Some of our customers may have noticed a new fresh goat milk cheese in our cases. Carolyn Hillman, our go-to fresh chèvre producer for many years, is taking a hiatus from production for the next year or so. While heartbroken about this absence, I am thrilled to be able to support another grande dame of Massachusetts cheesemaking – Susan Sellew of Rawson Brook Farm. Susan is entering her 30th year of production! (more…)
Posts Tagged ‘chevre’
There are a few things one learns pretty quickly as a cheesemonger. Among them are that brebis generally come from the Pyrenées and small-format goat cheeses are closely associated with the Loire Valley. Of course, there are exceptions but, as general rules, these guidelines have served me pretty well. (more…)
Cheese is a unique product because the tastes and textures found even within individual rounds produced from the same batch can vary noticeably, but also because as a cheese ages and matures the taste and texture of that cheese will change. When cheeses are aged with care this process can significantly enhance a cheese, but when this process is done poorly it can lead to an inferior product, or even a putrid moldy mess.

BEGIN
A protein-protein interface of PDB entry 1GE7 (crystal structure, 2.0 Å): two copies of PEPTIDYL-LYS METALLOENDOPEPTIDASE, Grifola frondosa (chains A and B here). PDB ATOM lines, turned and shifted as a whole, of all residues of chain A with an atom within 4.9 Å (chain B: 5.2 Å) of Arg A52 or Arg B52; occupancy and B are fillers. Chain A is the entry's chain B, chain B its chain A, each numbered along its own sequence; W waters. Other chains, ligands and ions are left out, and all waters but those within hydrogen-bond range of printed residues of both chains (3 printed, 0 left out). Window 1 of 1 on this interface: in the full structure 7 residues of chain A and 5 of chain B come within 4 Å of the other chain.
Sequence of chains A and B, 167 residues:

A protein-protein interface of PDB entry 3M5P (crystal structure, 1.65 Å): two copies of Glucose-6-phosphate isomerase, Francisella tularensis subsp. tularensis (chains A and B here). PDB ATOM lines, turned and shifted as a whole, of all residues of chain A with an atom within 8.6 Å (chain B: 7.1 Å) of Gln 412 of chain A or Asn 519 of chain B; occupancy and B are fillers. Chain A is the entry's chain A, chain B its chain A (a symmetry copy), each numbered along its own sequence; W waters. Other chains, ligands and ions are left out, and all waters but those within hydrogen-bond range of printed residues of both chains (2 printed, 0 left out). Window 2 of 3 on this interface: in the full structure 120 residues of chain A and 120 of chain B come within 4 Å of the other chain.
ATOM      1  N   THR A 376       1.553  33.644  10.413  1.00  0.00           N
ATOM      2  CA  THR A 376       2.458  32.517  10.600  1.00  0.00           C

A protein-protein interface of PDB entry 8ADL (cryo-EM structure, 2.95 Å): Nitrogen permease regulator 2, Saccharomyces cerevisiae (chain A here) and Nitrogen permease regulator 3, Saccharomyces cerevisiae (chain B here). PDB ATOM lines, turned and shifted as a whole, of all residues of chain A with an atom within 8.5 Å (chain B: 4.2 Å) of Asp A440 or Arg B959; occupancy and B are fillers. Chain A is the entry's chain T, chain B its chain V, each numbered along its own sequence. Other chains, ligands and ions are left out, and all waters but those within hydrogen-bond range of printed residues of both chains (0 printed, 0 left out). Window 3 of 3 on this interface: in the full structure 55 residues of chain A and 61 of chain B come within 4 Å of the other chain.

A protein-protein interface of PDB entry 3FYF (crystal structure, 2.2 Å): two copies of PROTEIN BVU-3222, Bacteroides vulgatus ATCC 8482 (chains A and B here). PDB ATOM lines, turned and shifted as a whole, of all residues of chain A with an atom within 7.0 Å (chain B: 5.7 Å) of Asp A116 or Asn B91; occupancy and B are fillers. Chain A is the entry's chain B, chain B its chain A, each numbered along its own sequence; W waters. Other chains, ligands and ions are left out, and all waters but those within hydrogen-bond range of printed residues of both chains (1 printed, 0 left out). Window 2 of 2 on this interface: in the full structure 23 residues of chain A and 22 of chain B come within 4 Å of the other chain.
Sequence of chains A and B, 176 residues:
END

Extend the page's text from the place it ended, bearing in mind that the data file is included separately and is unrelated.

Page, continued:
At Formaggio Kitchen great care is taken when aging all the cheeses, not just in the cheese caves found in the cellar but also in the day-to-day care of fresh softer goat cheese. An excellent example of this (that can currently be found in the shop) is the Cornilly. The three cheeses pictures below are all the same kind of cheese, but are all different ages.
As you can see the eldest of the cheeses on the left has begun to develop a slight rind and has also lost a lot of mass due to water evaporating from the cheese.
This process has left the cheese harder, with an almost chalky texture. The flavor has also become subtle, in a very appealing way. Initially I thought the youngest of the three would be my favorite – but to my surprise this elder cheese was the winner hands down. Something about the slightly salty flavor won me over.
This middle cheese does not have any rind to speak of but has started to lose some of its mass. The texture is not at all chalky – but definitely sliceable while still being soft enough to spread. The flavor is mildly vegetal and it does not have the salty notes of the eldest cheese.
The youngest cheese is only a week or two old. It’s most obviously the largest having not had time to loose any mass to water evaporating. This cheese seems even slightly softer than the most common domestic logs of fresh chevre, and to my surprise my palate finds that it has the most assertive flavor of the three ages.
These three ages of cheese illustrate what knowledge and care can do for the life of a fresh cheese. Instead of aging into a compromised, decrepit knob of cheese the eldest cheese is enhanced and can offer a lot to any taster that’s willing to trust the idiom “age before beauty”.